County commissioners were presented with an official “Storm Ready Community” sign Tuesday, June 5, at a recognition ceremony held during their regular monthly meeting. Barry Gooden, a warning meteorologist for the National Weather Service, along with local members of the Catoosa Emergency Management Association, made the presentation.
“I want to commend what you gentlemen have done for allowing these men (local Emergency Management Agency members) to make Catoosa County all the more prepared for when another storm moves through,” Gooden said. “We know it will, it's just a question of when....Today gives recognition that you've done certain things that are instrumental in becoming ready.”
Begun in 1999 in Tulsa, Okla., the Storm Ready Community is a designation that basically lays out the goal to “arm communities with the communication safety skills needed to save lives and property through advanced planning, education and awareness.” Communities are required to establish a 24-hour warning point to receive NWS information and provide local reports and advice. Recognition is also contingent upon having a timely means of ensuring warnings to citizens, having an emergency operation plan and offering community preparedness plans so the entire population is aware of what they can do in crisis situations.
According to the Storm Ready website, as of June 5, there are 1,924 Storm Ready sites in 48 states. Each year, Americans cope with an average of 10,000 thunderstorms, 5,000 floods, 1,000 tornadoes, and an average of two land-falling deadly hurricanes. These take place on top of winter storms, intense summer heat, high winds, wild fires and other deadly weather impacts. The site also states that approximately 90% of all presidentially declared disasters are weather related, leading to around 500 deaths per year and nearly $14 billion in damage.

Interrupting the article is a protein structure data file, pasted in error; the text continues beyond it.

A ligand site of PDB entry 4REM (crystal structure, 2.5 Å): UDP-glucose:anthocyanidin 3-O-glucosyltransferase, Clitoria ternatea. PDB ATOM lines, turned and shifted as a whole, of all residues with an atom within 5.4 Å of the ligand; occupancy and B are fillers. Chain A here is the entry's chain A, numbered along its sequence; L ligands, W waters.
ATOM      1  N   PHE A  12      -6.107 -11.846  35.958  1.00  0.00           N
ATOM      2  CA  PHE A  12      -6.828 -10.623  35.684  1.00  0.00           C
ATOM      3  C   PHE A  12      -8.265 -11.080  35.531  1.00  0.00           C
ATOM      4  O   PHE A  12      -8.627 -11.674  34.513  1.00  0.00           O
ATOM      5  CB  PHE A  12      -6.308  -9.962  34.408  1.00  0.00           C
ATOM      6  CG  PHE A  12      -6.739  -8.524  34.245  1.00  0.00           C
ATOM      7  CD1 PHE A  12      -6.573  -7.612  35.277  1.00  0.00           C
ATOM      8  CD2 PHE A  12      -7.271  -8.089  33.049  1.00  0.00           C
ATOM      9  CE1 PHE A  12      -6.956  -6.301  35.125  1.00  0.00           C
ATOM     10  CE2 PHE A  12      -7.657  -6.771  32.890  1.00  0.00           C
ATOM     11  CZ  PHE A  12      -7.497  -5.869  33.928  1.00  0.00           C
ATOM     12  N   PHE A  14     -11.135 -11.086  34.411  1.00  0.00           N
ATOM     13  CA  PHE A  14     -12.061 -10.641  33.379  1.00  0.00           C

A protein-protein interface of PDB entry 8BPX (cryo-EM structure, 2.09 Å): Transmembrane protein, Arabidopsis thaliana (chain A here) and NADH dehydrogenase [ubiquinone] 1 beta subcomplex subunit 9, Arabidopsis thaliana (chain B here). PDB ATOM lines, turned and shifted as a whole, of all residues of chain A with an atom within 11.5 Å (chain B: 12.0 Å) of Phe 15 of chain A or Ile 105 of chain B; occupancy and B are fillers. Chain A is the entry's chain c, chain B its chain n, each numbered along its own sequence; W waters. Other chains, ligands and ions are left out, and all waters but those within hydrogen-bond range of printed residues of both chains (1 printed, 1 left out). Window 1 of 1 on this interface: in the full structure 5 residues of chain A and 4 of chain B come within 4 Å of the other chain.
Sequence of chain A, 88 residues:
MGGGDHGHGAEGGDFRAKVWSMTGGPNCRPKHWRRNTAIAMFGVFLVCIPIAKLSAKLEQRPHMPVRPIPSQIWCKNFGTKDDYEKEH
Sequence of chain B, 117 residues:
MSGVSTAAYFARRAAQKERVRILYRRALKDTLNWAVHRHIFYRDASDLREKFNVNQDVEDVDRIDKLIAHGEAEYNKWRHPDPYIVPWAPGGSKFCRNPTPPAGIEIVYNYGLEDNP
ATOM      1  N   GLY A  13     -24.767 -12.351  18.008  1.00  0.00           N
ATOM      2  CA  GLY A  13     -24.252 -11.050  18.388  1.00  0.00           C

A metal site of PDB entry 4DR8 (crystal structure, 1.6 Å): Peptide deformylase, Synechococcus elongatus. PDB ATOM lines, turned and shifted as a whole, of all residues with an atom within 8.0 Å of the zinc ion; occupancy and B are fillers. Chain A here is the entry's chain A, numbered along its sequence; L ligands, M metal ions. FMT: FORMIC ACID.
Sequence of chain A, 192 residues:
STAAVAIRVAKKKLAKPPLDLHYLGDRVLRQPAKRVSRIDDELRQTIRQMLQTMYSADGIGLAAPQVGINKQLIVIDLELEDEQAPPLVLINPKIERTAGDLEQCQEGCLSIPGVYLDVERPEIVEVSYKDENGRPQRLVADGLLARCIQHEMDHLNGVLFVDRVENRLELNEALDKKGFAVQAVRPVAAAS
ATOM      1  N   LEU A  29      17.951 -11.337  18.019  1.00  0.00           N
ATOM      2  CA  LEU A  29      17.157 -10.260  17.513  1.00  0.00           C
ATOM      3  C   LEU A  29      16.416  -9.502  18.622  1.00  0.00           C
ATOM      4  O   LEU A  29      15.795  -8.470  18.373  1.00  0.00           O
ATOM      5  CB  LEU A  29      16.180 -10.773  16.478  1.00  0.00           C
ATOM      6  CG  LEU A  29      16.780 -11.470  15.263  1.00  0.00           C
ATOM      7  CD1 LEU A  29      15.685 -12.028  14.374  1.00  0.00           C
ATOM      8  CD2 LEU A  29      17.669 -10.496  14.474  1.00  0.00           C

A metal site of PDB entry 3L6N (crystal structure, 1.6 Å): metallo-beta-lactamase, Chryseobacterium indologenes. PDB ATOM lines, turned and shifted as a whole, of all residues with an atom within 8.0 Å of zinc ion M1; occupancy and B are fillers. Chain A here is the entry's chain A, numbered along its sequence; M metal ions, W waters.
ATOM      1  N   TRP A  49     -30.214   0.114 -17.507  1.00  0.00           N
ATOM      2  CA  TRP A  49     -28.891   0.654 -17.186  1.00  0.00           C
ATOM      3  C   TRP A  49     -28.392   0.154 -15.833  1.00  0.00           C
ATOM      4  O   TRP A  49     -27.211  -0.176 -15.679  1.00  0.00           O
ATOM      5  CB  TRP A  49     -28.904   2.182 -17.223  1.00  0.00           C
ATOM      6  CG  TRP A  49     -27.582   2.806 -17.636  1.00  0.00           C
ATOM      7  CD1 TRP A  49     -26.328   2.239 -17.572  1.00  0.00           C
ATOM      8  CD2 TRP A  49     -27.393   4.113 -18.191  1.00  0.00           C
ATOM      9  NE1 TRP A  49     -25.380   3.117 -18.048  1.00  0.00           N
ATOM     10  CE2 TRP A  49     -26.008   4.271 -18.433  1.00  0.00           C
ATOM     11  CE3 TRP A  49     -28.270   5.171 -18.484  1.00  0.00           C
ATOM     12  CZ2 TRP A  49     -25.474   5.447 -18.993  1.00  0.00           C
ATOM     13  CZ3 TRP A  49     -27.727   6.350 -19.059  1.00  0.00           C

Catoosa EMA director Steve Quinn congratulated the board and thanked them for their support in their efforts.
“‘Storm Ready’ has proven over the past, through the state and through the counties that are storm ready certified, that the program works,” Quinn said. “The more we can get the information out to the communities the better off we are and to have a plan as to what action we'll take during the times of any type of storm disaster is a plus and I commend you for this.”
Commission chairman Keith Greene reflected on the lessons learned from last year’s tornado and echoed the appreciation of all the board members.
”I'm thankful for you guys taking the time to go through this and making sure Catoosa County is prepared for any type of severe weather or any type of emergencies,” Greene said, addressing the local EMA members. “It's not only bad weather but emergency readiness preparedness…. The amount of effort and time you've put into this and learned from it is tremendous and I appreciate that. Anything we can do to make sure we're prepared for a major event is a good thing. As a citizen and as a board member I want to thank you for taking the time to do this and making this happen.”